The Future of War Crimes Justice

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From Russia to The Democratic Republic of Congo to Myanmar, Chris Stephen ponders the future of prosecuting war criminals who think themselves untouchable in this timely new book, part of Melville House UK's FUTURES series.
As the world grows increasingly turbulent, war crimes justice is needed more than ever. But it is failing. The International Criminal Court in the Netherlands, the world's first permanent war crimes court, opened in 2002 but it has jailed just five war criminals to date. Meanwhile, wars continue to rage around the globe. So what has gone wrong, and can it be fixed? Journalist and war correspondent Chris Stephen takes a colourful look at the erratic history of war crimes justice, and the pioneers who created it. He examines its shortcomings, and options for making it more effective, including the case for prosecuting the corporations and banks who fund warlords. Casting the net wider, he examines alternatives to war crimes trials, and peers into the minds of war criminals themselves. With war law advocates fighting for justice on one side, and reluctant governments unwilling to relinquish control on the other, will the world of the future be governed by rule-of-law, or might-is-right?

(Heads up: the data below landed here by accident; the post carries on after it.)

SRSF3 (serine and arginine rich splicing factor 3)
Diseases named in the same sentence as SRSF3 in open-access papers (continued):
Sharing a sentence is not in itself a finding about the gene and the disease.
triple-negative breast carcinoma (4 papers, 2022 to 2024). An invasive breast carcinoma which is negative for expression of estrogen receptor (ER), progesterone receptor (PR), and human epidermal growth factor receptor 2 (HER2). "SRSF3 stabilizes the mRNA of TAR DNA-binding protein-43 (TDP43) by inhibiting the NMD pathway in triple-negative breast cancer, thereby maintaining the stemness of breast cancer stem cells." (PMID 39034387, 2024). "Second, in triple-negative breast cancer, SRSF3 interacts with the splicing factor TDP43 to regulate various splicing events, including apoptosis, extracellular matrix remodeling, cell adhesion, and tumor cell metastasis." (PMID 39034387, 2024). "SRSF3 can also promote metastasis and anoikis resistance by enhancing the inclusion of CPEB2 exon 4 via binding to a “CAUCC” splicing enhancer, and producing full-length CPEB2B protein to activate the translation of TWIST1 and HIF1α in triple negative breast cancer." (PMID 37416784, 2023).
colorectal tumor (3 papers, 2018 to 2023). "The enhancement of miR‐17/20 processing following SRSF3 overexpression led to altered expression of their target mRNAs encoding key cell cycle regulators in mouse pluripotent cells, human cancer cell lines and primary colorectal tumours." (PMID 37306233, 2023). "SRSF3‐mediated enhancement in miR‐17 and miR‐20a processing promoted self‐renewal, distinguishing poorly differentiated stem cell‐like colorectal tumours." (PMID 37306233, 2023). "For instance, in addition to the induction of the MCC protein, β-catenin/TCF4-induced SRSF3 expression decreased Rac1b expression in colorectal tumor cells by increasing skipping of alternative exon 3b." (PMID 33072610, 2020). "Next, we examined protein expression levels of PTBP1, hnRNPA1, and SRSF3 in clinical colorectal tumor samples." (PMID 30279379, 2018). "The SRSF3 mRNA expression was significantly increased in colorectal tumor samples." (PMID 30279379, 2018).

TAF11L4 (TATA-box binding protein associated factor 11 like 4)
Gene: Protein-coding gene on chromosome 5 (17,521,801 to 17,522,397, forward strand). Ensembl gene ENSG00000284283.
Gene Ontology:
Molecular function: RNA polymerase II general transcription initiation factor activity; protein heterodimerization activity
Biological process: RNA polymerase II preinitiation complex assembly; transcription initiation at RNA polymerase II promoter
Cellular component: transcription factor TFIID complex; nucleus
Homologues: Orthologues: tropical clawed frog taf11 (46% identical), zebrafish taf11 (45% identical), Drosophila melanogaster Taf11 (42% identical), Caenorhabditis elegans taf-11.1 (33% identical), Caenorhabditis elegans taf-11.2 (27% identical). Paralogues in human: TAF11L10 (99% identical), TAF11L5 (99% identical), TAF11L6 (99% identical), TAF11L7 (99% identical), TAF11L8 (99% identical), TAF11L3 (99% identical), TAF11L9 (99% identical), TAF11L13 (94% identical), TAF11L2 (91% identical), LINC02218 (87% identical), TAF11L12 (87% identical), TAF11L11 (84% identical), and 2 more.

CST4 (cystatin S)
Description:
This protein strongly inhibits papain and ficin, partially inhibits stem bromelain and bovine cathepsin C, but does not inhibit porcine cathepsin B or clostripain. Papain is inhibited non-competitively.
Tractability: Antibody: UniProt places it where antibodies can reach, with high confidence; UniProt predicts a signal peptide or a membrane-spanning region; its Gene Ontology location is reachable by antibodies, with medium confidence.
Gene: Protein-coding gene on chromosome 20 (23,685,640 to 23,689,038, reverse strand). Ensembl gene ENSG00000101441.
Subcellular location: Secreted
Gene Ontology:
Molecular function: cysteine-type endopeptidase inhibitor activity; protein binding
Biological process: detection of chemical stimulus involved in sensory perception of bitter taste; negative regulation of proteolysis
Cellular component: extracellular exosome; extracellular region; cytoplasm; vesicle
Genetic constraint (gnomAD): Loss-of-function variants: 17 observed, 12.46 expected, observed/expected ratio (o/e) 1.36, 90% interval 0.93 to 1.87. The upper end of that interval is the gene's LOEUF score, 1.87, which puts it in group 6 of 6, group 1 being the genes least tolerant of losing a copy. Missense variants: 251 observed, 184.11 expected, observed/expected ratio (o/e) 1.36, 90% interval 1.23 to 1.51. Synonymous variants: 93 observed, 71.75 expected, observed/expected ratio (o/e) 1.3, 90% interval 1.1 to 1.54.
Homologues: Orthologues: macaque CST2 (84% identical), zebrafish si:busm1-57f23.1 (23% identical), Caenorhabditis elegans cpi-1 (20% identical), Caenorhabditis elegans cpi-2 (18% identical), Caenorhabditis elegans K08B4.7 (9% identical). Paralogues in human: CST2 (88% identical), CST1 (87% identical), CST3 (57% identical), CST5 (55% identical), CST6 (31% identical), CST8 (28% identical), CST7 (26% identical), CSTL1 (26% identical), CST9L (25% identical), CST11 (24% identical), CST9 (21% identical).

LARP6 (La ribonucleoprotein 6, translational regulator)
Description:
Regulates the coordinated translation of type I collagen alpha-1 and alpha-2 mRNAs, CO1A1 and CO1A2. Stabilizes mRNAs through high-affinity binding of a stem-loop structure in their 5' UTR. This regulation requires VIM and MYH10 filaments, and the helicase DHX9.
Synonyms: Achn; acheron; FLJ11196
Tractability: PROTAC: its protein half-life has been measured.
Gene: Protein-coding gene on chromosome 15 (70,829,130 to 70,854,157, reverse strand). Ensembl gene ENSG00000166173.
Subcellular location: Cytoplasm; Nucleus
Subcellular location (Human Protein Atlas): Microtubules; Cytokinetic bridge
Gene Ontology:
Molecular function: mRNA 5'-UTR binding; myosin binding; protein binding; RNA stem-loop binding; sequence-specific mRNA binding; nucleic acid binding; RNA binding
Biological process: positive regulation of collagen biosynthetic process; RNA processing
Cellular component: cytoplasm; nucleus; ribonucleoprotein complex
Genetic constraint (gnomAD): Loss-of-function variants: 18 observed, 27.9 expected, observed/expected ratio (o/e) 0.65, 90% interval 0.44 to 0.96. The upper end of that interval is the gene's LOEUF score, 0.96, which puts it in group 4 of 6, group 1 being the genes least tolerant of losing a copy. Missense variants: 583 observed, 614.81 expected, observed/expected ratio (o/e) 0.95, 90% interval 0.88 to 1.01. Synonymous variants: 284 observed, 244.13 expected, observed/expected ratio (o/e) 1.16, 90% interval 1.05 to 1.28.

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Weight 0.000000
Author Stephen, Chris
Availability IP
Department Miscellaneous Books
Format Paperback
ISBN 9781911545651
Pages 144
Published 22/02/2024
Publisher Melville House
Section Miscellaneous Books
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